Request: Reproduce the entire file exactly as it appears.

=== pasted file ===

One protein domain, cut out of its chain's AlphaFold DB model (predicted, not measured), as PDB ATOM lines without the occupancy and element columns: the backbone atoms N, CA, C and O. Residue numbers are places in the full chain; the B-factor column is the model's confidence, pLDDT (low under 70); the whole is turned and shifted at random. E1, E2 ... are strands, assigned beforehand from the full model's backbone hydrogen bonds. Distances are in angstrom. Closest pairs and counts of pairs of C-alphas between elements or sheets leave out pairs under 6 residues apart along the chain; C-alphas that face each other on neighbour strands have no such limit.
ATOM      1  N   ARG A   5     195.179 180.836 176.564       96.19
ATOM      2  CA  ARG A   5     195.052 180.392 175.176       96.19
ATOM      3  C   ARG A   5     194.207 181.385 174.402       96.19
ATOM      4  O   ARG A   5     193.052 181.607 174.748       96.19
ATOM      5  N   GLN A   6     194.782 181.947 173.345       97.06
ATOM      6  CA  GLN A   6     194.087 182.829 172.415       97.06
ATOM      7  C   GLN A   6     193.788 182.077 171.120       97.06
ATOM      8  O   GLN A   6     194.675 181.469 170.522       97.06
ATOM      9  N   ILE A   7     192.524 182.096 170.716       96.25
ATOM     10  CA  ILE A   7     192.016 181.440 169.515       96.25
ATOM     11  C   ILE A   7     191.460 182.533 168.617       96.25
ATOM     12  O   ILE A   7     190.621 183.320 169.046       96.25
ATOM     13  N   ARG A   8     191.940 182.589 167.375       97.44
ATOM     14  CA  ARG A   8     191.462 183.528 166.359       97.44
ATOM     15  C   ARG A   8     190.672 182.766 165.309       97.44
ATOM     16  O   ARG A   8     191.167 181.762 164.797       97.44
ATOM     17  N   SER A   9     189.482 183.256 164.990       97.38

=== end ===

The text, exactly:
One protein domain, cut out of its chain's AlphaFold DB model (predicted, not measured), as PDB ATOM lines without the occupancy and element columns: the backbone atoms N, CA, C and O. Residue numbers are places in the full chain; the B-factor column is the model's confidence, pLDDT (low under 70); the whole is turned and shifted at random. E1, E2 ... are strands, assigned beforehand from the full model's backbone hydrogen bonds. Distances are in angstrom. Closest pairs and counts of pairs of C-alphas between elements or sheets leave out pairs under 6 residues apart along the chain; C-alphas that face each other on neighbour strands have no such limit.
ATOM      1  N   ARG A   5     195.179 180.836 176.564       96.19
ATOM      2  CA  ARG A   5     195.052 180.392 175.176       96.19
ATOM      3  C   ARG A   5     194.207 181.385 174.402       96.19
ATOM      4  O   ARG A   5     193.052 181.607 174.748       96.19
ATOM      5  N   GLN A   6     194.782 181.947 173.345       97.06
ATOM      6  CA  GLN A   6     194.087 182.829 172.415       97.06
ATOM      7  C   GLN A   6     193.788 182.077 171.120       97.06
ATOM      8  O   GLN A   6     194.675 181.469 170.522       97.06
ATOM      9  N   ILE A   7     192.524 182.096 170.716       96.25
ATOM     10  CA  ILE A   7     192.016 181.440 169.515       96.25
ATOM     11  C   ILE A   7     191.460 182.533 168.617       96.25
ATOM     12  O   ILE A   7     190.621 183.320 169.046       96.25
ATOM     13  N   ARG A   8     191.940 182.589 167.375       97.44
ATOM     14  CA  ARG A   8     191.462 183.528 166.359       97.44
ATOM     15  C   ARG A   8     190.672 182.766 165.309       97.44
ATOM     16  O   ARG A   8     191.167 181.762 164.797       97.44
ATOM     17  N   SER A   9     189.482 183.256 164.990       97.38